Whenever someone asks on some online forum that he would want to learn how to program, or how to learn better programming, almost invariably you will see two kinds of advice given, both of which are absolutely and utterly stupid. I have seen it done over and over, and I will never get tired of heavily objecting to both. The first one is way more common (and applies to pretty much all programming languages), but the second one is also quite common, especially when we are talking about certain particular languages (like C and C++).
The first advice is the archetypal "look at the source code of open source projects out there, to see how they are made."
This is absolutely stupid advice because it's extremely inefficient, will teach you very little, will take you a lot of effort to understand and learn anything, and may teach you lots of bad habits (such as cargo cult programming).
I always use the same analogy to object to that advice: It would be like if someone asked how to learn to cook, for someone to advice "go to a restaurant, order a meal, and look how it has been made."
That would make no sense. It's hard to see from the end product what the process of creating it was. Likewise in programming seeing the implementation of an algorithm tells little about what the algorithm is, or how and why it works. Even if the beginner programmer would understand what the algorithm is doing, he would probably not understand the theory behind it, or why it's done that way, and it becomes difficult for him to apply this knowledge to other situations. And even if he studies the implementation enough and finally understands the algorithm, it will have taken a lot more time and effort than if he had read the theory behind the algorithm in the first place (and even then, he may still be left with things he doesn't understand about the algorithm, as well as misconceptions about it.)
A much better and efficient way to learn programming is, of course, to actually learn programming, not looking at other people's source code. This learning is better done with books, tutorials and programming courses.
The second completely stupid advice you sometimes see, especially when we are talking about certain languages like C and C++, is to study assembly language first.
This advice is so stupid that it baffles my mind. Yet I have seen it many, many times, especially on certain forums.
Learning assembly gives you exactly zero insight into either programming in languages like C and C++, as well as programming in general. There is pretty much zero advantage in learning assembly, when your intent is to learn those other languages as your first language, or to learn programming in general. The only thing that learning assembly would do is to drive you into a useless wild goose chase for no benefit.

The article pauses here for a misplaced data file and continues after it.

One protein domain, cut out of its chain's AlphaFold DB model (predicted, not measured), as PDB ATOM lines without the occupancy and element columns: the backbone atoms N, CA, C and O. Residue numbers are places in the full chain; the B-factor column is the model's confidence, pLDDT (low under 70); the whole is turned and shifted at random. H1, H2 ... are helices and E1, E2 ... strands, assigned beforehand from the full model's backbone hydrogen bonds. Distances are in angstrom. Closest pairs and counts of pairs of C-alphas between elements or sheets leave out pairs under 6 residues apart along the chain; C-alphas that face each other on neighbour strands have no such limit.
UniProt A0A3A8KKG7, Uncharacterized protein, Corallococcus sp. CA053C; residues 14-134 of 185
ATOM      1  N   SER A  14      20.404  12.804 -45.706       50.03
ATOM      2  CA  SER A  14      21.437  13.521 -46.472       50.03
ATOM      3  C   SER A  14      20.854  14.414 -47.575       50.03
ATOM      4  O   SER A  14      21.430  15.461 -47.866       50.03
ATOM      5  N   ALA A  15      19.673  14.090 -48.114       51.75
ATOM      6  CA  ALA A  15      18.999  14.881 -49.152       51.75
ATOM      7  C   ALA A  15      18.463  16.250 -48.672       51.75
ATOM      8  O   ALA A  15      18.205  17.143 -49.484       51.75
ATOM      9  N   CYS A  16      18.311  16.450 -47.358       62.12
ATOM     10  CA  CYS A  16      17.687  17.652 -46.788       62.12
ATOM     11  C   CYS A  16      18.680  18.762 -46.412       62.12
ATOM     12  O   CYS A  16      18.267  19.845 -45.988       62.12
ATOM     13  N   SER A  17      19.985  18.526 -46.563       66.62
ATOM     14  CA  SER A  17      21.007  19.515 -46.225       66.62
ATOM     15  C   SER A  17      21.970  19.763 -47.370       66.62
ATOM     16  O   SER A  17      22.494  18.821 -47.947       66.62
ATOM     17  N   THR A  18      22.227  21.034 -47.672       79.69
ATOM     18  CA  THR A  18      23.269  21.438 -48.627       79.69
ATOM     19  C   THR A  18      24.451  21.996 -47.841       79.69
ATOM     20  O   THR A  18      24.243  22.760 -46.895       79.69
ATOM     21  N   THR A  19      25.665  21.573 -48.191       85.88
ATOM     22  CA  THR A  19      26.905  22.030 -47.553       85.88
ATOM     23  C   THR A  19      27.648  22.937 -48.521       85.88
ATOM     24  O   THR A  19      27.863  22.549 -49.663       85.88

When these people are asked why anybody should learn assembly, if what they are trying to do is learn C or C++, the answers are complete non-sequiturs. They say, for instance, that it helps you understand how a program manages memory.
Firstly, a beginner programmer doesn't need to know how a program manages memory. Secondly, even if he did, learning assembly is neither necessary nor useful for this. It's not necessary because it can be perfectly well learned directly, without the burden of knowing asm, and it's not useful because there's actually nothing in assembly that somehow makes you more knowledgeable about memory management.
In fact, even when you are learning really low-level advanced stuff (which a beginner programmer doesn't need to know), such as how CPU pipelines and caches work, what cache misses are, how to optimize for optimal cache performance and so on, you need zero asm knowledge for this. All of it can be learned and understood with zero knowledge of asm.
The only useful thing that knowing asm gives is if you ever want to see what kind of asm code the compiler is producing from a given source code (which in a few instances can be useful for very low-level optimization). However, a beginner programmer wouldn't need this for a long, long time.
Continuing with the cooking analogy, suggesting asm for a beginner programmer would be like telling a beginner cook to buy a book on particle physics, because food is made of elemental particles. Yeah, it is, but that knowledge gives literally zero help in learning how to cook.